THE P RTAL
Cecil Frances Alexander
by Fr Keith Robinson
HOW MANY couples coming to be married in the Church of England can think of only one hymn? Tey just about remember “All things bright and beautiful.” If this tells us something about the teaching of hymns in English schools in recent decades, and the younger generation’s knowledge of hymnody, it must surely also say something about the durability of the hymn itself.
In spite of chronic political
incorrectness (the rich man in his castle…), and numerous archaisms (the rushes by the water … I don’t know about you, but it’s years now since I gathered rushes on a daily basis!) it is the one hymn that everybody knows. Its author however was a devout and humble woman of considerable spiritual stature.
Hymns for Little Children Cecil Frances was the second
daughter of Major John Humphreys of Dublin. She was born in 1818 into a Church of Ireland family, and encouraged by her father began writing verses at a very early age. It is perhaps surprising to note that as she grew up this young Irish woman became deeply interested in the Oxford Movement.
Her thinking was greatly influenced by men such
as Walter Hook, Dean of Chichester, and especially John Keble who became a close personal friend, and shared her poetic giſts. Tey shared a commitment to what we would call catechesis: communicating the doctrines of the catholic faith, and they did it through their poetry. Cecil was especially concerned that the Faith should be accessible to young children, hence her large preponderance of children’s hymns, which expound the doctrines of the Creed.
Her book Hymns for Little Children first published in 1848 ran through sixty-nine editions within the next fiſty years. It included such enduring favourites as Once in Royal David’s city, Tere is a green hill far away and Jesus calls us . Tese remain substantial hymns, especially by today’s standards.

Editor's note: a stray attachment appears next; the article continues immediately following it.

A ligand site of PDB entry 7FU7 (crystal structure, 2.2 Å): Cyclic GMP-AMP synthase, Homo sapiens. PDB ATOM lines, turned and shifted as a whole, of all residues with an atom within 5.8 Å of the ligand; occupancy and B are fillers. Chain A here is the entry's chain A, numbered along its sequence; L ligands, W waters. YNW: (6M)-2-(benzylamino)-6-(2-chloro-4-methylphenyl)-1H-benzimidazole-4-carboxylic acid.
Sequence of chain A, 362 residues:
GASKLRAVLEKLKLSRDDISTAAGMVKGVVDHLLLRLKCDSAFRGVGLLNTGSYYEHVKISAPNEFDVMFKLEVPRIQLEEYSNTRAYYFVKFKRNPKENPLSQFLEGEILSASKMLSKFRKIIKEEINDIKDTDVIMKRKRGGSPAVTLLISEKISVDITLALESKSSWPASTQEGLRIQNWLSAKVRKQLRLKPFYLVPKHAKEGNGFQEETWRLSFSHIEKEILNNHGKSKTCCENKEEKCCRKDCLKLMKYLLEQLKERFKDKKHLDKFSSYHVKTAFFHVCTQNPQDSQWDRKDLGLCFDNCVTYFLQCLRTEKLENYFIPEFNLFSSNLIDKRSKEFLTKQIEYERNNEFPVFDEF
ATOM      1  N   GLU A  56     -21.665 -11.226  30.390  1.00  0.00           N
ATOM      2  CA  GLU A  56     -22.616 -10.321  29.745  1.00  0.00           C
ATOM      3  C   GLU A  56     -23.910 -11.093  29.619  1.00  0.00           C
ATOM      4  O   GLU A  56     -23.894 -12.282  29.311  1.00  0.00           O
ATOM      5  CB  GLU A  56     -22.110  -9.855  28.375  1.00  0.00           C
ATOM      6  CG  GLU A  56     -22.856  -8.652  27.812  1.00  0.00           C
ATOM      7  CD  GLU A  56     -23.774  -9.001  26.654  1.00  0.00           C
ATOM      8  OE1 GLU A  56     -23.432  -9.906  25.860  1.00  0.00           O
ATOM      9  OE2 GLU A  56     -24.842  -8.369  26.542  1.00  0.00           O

In October 1850 she married an Irish clergyman,
William Alexander, who subsequently became Bishop of Derry, and later still Archbishop of Armagh and Primate of Ireland. He was something of a poet himself, and was in fact the last Irish bishop to sit in the House of Lords before the Disestablishment of the Irish Church in 1871, but overall, she seems to have attained a more lasting name than he.
St Patrick’s Breastplate Mrs Alexander, as she now was,
continued her writing (which included a memorable translation of the important early Irish poem known as St Patrick’s Breastplate)
and increased her existing commitment to charitable works. She was always a most diligent visitor of the sick and the poor. But all the income from her publications was devoted to building of the Derry and Raphoe Diocesan Institute for the Deaf and Dumb (1846) which was in fact a school, and later, the Derry Home for Fallen Women.
She also worked to establish and develop a district
nursing service. She was a humble character, totally committed to the dissemination of the Faith which she so strongly believed herself, and also to numerous practical expressions of that Faith through the generosity of her good works.
Over four hundred hymns She wrote, apart from other forms of poetry, over
four hundred hymns, and her work was much admired by Alfred Tennyson and the French composer Charles Gounod. Having throughout her life placed all her skills and material advantages at the disposal of the Kingdom of God, she died on the 12 October 1895, and is buried in the cemetery in Derry. May she rest in peace!
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